Dawncaster review
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Dawncaster review

Our Review by Campbell Bird on August 30th, 2023
Rating: starstarstarstarhalfstar :: A NEW DAWN
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This game is nothing new in more ways than one, but it is now bursting with variety and is perhaps the most mobile friendly way to deckbuild around.

Developer: Wanderlost Games

Price: $4.99
Version: 1.10.04
App Reviewed on: iPhone SE

Graphics/Sound Rating: starstarstarstarhalfstar
User Interface Rating: starstarstarstarstar
Gameplay Rating: starstarstarstarblankstar
Replay Value Rating: starstarstarstarstar

Overall Rating: starstarstarstarhalfstar

Dawncaster is a deck-building roguelite that released for mobile devices back in March of 2021. Why am I writing about it now, then? Well, for starters, I somehow only recently became aware of it. Secondly, the game recently updated to add over 160 new cards for free for all players, making it basically a new game. And finally, I am taking it upon myself to write this not-so-timely review of Dawncaster because for the past two weeks it has been basically the only thing I've been playing and I'm still blown away by the things I am discovering and its ability to bring me back in for another run.

Classy combat

Conceptually, Dawncaster is nothing new. It's a fantasy roguelite deckbuilder where you play as a hero who fights all manner of evil creatures to level up and fine-tune a deck of combat abilities that thwart even the most powerful demons. Along the way, a quest unfolds and there are also other random events outside of combat that can help or hinder you all along the way.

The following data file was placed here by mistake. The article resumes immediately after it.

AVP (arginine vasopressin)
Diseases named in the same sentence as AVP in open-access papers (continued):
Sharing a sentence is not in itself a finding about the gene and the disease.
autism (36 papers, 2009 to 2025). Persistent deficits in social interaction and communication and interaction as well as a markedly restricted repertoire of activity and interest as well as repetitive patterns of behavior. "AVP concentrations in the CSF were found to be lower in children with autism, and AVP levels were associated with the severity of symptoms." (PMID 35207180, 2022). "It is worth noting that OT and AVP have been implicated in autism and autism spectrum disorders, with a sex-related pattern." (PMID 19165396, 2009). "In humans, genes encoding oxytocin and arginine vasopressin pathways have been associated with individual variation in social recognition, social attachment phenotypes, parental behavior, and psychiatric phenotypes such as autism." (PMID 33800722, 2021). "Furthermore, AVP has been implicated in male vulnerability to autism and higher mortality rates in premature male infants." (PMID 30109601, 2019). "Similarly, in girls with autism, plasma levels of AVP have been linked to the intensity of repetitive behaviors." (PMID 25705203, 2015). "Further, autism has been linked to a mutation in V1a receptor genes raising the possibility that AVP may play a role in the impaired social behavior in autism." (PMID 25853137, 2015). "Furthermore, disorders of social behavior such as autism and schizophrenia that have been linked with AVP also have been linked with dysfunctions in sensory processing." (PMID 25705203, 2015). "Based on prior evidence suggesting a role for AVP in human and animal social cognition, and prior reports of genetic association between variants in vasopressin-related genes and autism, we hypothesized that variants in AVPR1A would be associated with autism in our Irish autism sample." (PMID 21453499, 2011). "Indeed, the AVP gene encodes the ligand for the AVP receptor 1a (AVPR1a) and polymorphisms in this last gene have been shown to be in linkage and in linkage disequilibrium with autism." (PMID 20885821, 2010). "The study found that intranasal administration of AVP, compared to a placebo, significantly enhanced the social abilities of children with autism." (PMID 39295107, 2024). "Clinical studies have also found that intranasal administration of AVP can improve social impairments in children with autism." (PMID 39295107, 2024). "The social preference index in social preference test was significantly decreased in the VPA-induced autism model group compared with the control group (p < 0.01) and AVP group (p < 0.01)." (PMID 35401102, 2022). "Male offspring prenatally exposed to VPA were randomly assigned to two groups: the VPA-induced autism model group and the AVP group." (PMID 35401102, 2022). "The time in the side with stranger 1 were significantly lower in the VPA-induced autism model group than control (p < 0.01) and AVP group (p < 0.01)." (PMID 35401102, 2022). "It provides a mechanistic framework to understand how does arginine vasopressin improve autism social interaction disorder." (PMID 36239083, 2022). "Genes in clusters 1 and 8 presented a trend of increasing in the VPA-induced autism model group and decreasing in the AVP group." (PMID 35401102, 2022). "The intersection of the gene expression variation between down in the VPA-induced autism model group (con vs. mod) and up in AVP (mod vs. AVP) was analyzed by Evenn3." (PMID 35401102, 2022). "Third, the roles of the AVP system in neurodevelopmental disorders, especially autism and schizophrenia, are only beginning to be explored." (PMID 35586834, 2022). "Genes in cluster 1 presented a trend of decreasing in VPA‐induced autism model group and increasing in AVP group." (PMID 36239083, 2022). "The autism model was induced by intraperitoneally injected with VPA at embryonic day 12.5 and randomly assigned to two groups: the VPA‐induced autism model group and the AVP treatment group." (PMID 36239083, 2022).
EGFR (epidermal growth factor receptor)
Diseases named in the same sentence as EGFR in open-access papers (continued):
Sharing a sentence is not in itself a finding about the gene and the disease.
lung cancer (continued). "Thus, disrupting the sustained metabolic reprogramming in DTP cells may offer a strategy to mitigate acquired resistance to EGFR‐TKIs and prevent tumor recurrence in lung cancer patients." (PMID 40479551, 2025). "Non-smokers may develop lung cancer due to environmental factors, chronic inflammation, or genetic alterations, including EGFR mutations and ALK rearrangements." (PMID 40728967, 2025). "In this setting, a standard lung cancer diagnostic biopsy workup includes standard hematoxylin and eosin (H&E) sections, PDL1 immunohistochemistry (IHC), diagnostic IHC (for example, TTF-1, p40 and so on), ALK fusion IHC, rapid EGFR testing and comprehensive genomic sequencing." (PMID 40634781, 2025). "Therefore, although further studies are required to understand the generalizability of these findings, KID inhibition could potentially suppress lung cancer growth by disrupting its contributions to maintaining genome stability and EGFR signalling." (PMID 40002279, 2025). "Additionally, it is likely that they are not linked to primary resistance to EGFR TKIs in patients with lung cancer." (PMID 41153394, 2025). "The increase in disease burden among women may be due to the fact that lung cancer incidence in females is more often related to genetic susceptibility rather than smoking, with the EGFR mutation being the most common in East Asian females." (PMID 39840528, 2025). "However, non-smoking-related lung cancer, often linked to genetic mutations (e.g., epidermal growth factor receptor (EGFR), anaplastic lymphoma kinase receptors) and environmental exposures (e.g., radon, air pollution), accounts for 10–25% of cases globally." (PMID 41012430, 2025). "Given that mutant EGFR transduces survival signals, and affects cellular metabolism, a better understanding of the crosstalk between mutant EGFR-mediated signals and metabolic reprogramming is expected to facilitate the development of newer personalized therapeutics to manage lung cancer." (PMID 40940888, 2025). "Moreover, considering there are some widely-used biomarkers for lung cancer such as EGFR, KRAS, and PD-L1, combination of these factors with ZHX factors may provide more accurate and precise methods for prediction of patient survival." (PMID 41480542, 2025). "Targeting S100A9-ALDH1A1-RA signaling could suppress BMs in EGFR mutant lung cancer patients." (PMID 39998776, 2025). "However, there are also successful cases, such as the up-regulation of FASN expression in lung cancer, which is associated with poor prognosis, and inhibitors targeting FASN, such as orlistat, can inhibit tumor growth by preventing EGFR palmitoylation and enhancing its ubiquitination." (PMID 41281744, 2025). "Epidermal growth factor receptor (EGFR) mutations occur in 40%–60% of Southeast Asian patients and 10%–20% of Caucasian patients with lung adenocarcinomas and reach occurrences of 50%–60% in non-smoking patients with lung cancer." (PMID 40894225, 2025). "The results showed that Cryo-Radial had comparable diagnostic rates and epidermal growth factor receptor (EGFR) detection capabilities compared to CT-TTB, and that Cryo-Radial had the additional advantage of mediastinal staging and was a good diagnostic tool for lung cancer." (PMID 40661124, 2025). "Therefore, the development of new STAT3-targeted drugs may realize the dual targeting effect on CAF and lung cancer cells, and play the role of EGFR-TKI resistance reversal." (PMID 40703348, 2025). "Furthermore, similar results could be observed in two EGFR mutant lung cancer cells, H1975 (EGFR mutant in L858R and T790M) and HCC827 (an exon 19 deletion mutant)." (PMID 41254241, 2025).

To help guide your deck-building choices, you start each run by choosing a class along with some starting cards and abilities. At first, these class distinctions don't feel super different, but the further you get into a run and gain access to more cards, equipment, talents, etc. the way you play each class (and even the different deck types within a single class) varies quite dramatically.

Perfectly portable

Reading this, you may be asking yourself what makes the different than just playing deck-building heavy hitters like Slay the Spire or Monster Train? The answer for me lies in Dawncaster being a mobile-first title. This game packs all of the same punch of its higher profile competition, but it does so in a portrait-mode package that reads and plays beautifully and smoothly at 60 frames per second while also being easy on your phone's battery.

In addition to its technical performance and presentation, Dawncaster is designed to have combat encounters that take just few minutes while still retaining the depth and strategy of other games it takes inspiration from. This makes it a game you can dip in and out of throughout the day as you creep your way through a grand adventure, but also one that plays fabulously for long stretches.

Draw and redraw

I am not sure how Dawncaster felt before it dumped 160 cards into its library recently, but playing it now I've gone on at least 30 runs and have seen about 75% of the cards it has to offer and only scratched the surface of its more challenging content like the Sunforge. Every new game still feels like a world of possibility, and that's just from playing the game's base quest (you can bolt on three expansions to for $4.99 each).

As high as I am on Dawncaster, though, I do have to acknowledge some of its shortcomings. The first is that--as far as its roguelite design goes--you can screw over your run very easily and you might have to play for upwards of an hour from that point to even realize it. Dawncaster can also really feel like a game where your success is extremely luck dependent, though I fully acknowledge that some of that feeling may fade as my skills at the game develop over time. In either case, though, my overall feelings are ok with these design choices simply because of how easy it is to dive back in to Dawncaster to try and master the game all over again.

The bottom line

I won't try to sit here and tell you that Dawncaster is better than whatever your favorite roguelite deck-builder is, but I can say with a reasonable degree of certainty that Dawncaster is the most mobile-friendly one I've played. It feels just as robust and varied as other games like it, but done in a way that makes it so easy to hop into no matter where you are or what you are doing.

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